, in which the defendant was charged with "failing to steer said vehicle to the left and thereby avoid striking" the plaintiff. There the court discussed the "last clear chance" doctrine and held that "it is only where the defendant knows of the other person's perilous situation and realizes or has reason to realize the other's helpless condition, that defendant is charged with a duty of using with reasonable care and competence his then existing ability to avoid harming the other person." (Emphasis deleted.) We do not here hold that the last clear chance doctrine was applicable in this incident, but we concur in the reasoning there employed, that the alleged tortfeasor cannot steer his vehicle so as to avoid the victim until he is aware of his presence. And, in the instant case, appellant's evidence showed appellee was unaware of appellant's presence until it was too late to avoid the near collision.
" 'It is generally a question for a fact-finding body to determine questions of negligence and whose negligence and what negligence involved is the sole proximate cause of the injury. It is only where the negligent conduct alleged is susceptible of but one inference that it becomes a question of law for the court to determine.' " Thompson, supra at 293; accord Trotter v. Peet, 135 Ga. App. 580
, 581 (218 SE2d 295
). The evidence of record is susceptible of but one inference as to whether appellee's actions were wilful, wanton, or exhibited a conscious indifference to consequences so as to amount to intentional misconduct. See Truelove v. Wilson, 159 Ga. App. 906
, 908 (285 SE2d 556
). We conclude, in agreement with the trial court, there was no evidence of intentional misconduct or conscious disregard for the safety of others on the road. It follows the trial court did not err in refusing to find appellee's actions constituted intentional misconduct.
2. Appellant enumerates as error the trial court's grant of summary judgment to appellee. We find no error. Appellant and appellee are both subject to the Georgia Motor Vehicle Accident Reparations Act, otherwise known as "no-fault" insurance. OCGA 33-34-1
et seq. Appellee was the driver of an insured vehicle and appellant was a "pedestrian," as defined by OCGA 33-34-2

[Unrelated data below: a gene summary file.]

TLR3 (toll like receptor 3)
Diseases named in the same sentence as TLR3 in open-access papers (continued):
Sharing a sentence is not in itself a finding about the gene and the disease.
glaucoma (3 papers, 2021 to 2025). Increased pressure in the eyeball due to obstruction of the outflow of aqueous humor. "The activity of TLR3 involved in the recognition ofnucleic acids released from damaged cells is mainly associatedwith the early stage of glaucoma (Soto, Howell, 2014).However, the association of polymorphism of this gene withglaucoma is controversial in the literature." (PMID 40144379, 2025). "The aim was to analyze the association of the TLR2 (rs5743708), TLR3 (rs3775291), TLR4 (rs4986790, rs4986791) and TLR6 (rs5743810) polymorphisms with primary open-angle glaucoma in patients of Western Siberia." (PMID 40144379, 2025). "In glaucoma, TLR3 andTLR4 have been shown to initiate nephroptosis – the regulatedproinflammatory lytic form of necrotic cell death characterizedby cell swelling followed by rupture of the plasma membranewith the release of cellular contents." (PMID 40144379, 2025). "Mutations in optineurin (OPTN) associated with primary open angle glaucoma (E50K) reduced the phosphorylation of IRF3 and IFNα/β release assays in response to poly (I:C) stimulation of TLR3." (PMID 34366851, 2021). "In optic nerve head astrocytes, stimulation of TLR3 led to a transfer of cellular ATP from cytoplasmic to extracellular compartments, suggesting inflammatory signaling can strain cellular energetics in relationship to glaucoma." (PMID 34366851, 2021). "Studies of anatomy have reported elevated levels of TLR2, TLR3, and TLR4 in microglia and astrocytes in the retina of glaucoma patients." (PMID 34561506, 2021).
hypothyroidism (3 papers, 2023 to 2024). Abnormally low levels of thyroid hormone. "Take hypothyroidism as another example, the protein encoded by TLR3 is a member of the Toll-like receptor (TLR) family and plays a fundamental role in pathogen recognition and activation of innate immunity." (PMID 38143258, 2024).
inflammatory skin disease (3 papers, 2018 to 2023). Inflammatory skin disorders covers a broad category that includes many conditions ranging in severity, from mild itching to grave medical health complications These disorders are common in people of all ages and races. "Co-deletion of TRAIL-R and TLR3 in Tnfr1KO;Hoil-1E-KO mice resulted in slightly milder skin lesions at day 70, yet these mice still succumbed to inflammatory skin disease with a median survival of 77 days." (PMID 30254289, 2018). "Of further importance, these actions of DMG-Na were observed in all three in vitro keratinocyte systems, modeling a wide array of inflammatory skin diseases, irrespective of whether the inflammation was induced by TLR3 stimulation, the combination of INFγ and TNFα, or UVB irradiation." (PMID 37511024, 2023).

(11); see Partridge v. Southeastern Fidelity ins. Co., 172 Ga. App. 466
, 467 (323 SE2d 676
(a) "Serious injury" is defined as bodily injury resulting in death, a fractured bone, permanent disfigurement, dismemberment, permanent loss of a bodily function, permanent partial or total loss of sight or hearing, or injury resulting in reasonably incurred medical expenses exceeding $500, or injury resulting in disability for not less than ten consecutive days. OCGA 33-34-2
(13). From the record before us, the only claim for "serious injury" was "permanent disfigurement." The record does not show any evidence of the other elements or the amount of medical expenses. The trial court found that Lewis did not incur medical expenses exceeding $500, as shown by his deposition, and the photographs submitted to the court did not show "permanent disfigurement." Neither the photographs nor the depositions are included in the record and we must assume, as a matter of law, that the evidence before the trial court was sufficient to support the result reached. Brown v. Frachiseur, 247 Ga. 463 (277 SE2d 16)
; see also Mills v. City of Atlanta, 175 Ga. App. 8 (332 SE2d 319)
as to scars. On appeal, the burden is on the appellant to show error by the record. Appellee's motion for summary judgment is not in the record, and there is no indication whether a hearing was held or if it was transcribed. We have no indication what evidence appellee presented, and whether it pierced appellant's pleadings, or established her entitlement to judgment. We find that the evidence of record does not establish any issue of material fact which would prevent a grant of summary judgment for appellee.
(b) The present claim for non-economic damages under OCGA 33-34-9
applies only to "accidental bodily injury," and appellant's claim that this exclusion would not apply to him because the injury was intentional was decided adversely to him in Division 1 above. See OCGA 33-34-2
(1) for a definition of "accidental bodily injury." We find appellant incurred accidental bodily injuries which did not exceed $500 in medical expenses, or amount to permanent disfigurement. The trial court did not err in granting summary judgment to appellee.
Karsten Bicknese, for appellant.